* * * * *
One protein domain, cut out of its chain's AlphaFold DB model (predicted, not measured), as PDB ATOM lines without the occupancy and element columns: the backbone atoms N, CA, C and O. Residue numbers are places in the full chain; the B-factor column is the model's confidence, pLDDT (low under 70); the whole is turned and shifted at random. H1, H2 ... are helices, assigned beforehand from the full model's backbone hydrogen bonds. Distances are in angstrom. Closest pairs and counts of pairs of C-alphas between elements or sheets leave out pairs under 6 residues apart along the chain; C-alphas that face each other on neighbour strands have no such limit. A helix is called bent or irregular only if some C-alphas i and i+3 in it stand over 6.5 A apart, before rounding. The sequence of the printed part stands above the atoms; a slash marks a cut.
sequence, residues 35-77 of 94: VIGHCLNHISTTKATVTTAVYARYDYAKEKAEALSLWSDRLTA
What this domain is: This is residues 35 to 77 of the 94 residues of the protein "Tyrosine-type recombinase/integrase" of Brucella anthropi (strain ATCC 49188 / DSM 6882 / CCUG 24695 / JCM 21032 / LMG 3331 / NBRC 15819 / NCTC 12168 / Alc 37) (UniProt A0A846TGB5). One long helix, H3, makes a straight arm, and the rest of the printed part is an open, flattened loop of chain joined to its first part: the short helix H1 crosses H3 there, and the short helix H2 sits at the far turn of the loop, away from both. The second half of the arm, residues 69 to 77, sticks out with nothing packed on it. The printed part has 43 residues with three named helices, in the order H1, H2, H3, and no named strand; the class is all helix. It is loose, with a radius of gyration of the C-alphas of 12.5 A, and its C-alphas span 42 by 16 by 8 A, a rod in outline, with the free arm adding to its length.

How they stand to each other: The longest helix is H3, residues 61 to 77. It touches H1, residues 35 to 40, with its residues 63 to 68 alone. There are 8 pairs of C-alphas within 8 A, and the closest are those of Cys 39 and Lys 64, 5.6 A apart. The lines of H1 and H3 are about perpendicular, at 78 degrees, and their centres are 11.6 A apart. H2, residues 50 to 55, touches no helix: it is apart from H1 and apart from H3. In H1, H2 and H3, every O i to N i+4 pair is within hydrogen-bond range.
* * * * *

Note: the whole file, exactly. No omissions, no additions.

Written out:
One protein domain, cut out of its chain's AlphaFold DB model (predicted, not measured), as PDB ATOM lines without the occupancy and element columns: the backbone atoms N, CA, C and O. Residue numbers are places in the full chain; the B-factor column is the model's confidence, pLDDT (low under 70); the whole is turned and shifted at random. H1, H2 ... are helices, assigned beforehand from the full model's backbone hydrogen bonds. Distances are in angstrom. Closest pairs and counts of pairs of C-alphas between elements or sheets leave out pairs under 6 residues apart along the chain; C-alphas that face each other on neighbour strands have no such limit. A helix is called bent or irregular only if some C-alphas i and i+3 in it stand over 6.5 A apart, before rounding. The sequence of the printed part stands above the atoms; a slash marks a cut.
sequence, residues 35-77 of 94: VIGHCLNHISTTKATVTTAVYARYDYAKEKAEALSLWSDRLTA
What this domain is: This is residues 35 to 77 of the 94 residues of the protein "Tyrosine-type recombinase/integrase" of Brucella anthropi (strain ATCC 49188 / DSM 6882 / CCUG 24695 / JCM 21032 / LMG 3331 / NBRC 15819 / NCTC 12168 / Alc 37) (UniProt A0A846TGB5). One long helix, H3, makes a straight arm, and the rest of the printed part is an open, flattened loop of chain joined to its first part: the short helix H1 crosses H3 there, and the short helix H2 sits at the far turn of the loop, away from both. The second half of the arm, residues 69 to 77, sticks out with nothing packed on it. The printed part has 43 residues with three named helices, in the order H1, H2, H3, and no named strand; the class is all helix. It is loose, with a radius of gyration of the C-alphas of 12.5 A, and its C-alphas span 42 by 16 by 8 A, a rod in outline, with the free arm adding to its length.

How they stand to each other: The longest helix is H3, residues 61 to 77. It touches H1, residues 35 to 40, with its residues 63 to 68 alone. There are 8 pairs of C-alphas within 8 A, and the closest are those of Cys 39 and Lys 64, 5.6 A apart. The lines of H1 and H3 are about perpendicular, at 78 degrees, and their centres are 11.6 A apart. H2, residues 50 to 55, touches no helix: it is apart from H1 and apart from H3. In H1, H2 and H3, every O i to N i+4 pair is within hydrogen-bond range.